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THE DIVERGENT SERIES: INSURGENT: 2 ½ STARS. “the fear of the ‘other.’”

Screen Shot 2015-03-17 at 5.01.38 PM“Insurgent,” the second in the “Divergent” trilogy, takes one of the oldest dramatic tropes—the fear of the “other”—and blows it up into a teen epic about dystopia, guilt and artfully tossed pixie haircuts.

The backstory: In “Divergent” a Big Brother style government has divided the post-apocalyptic Chicago into five factions: the altruistic Abnegation sect, the peace loving Amity, the “I cannot tell a lie” Candor group, the militaristic arm Dauntless and the smarty-pants Erudites.

At age sixteen all citizens must submit to a personality test that will help them decide which faction they will join. Beatrice Prior (Shailene Woodley) is from an Abnegation family, but chooses to join Dauntless, the warrior faction charged with protecting the city. During her training it’s discovered she is divergent, a person who cannot be pigeonholed into just one designation.

At the beginning of the new film Tris, her brother Caleb (Ansel Elgort) and boyfriend Four (Theo James) have escaped the world of factions and are living off the grid. They are fugitives from Jeanine Matthews (Kate Winslet), the head of the Erudite faction and an evil brainiac who desperately wants to get her hands on Tris. As a 100% divergent Tris is one of the few who can unlock the secrets of a mysterious box that holds the key to the future of humanity. As revolution brews against Janine, and the fascism of the factions, Tris does the only thing she can do to stop the bloodshed.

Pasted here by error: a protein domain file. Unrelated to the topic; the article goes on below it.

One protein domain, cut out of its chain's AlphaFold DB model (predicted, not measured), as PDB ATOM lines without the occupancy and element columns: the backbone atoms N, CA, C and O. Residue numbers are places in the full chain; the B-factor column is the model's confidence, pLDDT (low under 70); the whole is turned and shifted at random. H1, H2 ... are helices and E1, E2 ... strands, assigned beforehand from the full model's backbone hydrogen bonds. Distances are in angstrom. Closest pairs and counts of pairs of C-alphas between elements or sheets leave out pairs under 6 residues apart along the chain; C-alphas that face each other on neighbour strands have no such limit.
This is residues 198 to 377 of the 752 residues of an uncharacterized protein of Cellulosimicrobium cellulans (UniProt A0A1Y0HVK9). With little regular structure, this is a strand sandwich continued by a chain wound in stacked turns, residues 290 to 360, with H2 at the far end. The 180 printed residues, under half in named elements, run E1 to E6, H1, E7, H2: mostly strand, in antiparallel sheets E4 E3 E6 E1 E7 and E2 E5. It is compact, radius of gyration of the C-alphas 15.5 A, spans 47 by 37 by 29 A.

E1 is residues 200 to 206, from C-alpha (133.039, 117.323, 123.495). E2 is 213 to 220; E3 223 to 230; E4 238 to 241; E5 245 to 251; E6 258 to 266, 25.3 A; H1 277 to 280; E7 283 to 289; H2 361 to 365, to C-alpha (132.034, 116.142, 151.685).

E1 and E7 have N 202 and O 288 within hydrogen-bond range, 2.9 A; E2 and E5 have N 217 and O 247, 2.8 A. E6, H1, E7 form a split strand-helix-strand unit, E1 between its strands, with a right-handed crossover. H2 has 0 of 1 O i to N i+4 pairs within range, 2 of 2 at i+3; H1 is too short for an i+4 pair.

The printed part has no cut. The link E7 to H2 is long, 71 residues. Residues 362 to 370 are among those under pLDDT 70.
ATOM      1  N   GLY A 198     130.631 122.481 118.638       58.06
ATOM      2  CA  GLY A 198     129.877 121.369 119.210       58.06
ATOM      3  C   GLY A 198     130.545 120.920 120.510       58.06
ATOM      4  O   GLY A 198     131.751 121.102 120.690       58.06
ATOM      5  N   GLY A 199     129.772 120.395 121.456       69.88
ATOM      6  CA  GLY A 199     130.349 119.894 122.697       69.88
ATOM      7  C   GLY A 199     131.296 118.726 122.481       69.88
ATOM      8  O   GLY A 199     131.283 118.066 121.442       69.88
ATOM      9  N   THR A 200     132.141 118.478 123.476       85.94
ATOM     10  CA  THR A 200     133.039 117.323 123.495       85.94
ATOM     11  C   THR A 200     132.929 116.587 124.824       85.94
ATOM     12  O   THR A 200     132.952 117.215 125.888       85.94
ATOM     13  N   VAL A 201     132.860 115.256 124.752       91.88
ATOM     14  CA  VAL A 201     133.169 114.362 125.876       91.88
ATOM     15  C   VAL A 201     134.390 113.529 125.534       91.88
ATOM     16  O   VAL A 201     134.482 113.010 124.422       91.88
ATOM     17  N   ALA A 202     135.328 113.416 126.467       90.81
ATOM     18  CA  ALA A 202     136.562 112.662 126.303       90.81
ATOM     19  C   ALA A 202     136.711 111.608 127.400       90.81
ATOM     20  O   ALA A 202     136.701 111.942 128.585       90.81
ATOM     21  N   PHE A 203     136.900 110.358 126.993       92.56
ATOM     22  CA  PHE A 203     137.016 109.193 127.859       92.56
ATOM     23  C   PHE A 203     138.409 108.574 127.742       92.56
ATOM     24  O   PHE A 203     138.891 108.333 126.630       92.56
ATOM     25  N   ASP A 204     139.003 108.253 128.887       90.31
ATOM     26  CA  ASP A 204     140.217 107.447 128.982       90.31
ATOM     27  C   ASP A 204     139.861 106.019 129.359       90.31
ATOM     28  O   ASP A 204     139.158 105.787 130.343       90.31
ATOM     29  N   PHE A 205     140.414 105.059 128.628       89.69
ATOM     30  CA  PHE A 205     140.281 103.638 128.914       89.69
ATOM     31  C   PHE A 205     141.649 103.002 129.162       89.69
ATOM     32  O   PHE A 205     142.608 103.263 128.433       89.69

“Insurgent” takes place against a broad backdrop but that large canvas is painted with one very simple free-to-be-you-and-me-message. There is talk of class warfare and revolution but its bottom line tutorial on acceptance and “just because you may be different doesn’t mean you’re bad” is a potent lesson for teens.

The framework the solid message hangs on is a bit creaky, however. When characters aren’t explaining plot lines—whether it is by way of truth serums or Janine’s monologue to herself—they do inexplicable things, excusing them by saying, “I know it doesn’t make any sense, but I have to do it.”

Woodley’s expressive face and eyes (not to mention the perfect Vidal Sassoon haircut) bring humanity to the story and Miles Teller’s smarmy villain character is a fun mix of Alex Delarge and Courage the Cowardly Dog, but much of “Insurgent” feels too generic to really be of interest. The action packed finale, for instance, puts Tris through her paces but none of the stunts feel real enough—thanks to the CGI—for there to be any real sense of jeopardy.

“Insurgent” is a curious thing. It’s a movie that sings the praises of being different and yet presents the story in as generic a way as possible. If it truly believed in its main thesis it would take more chances.



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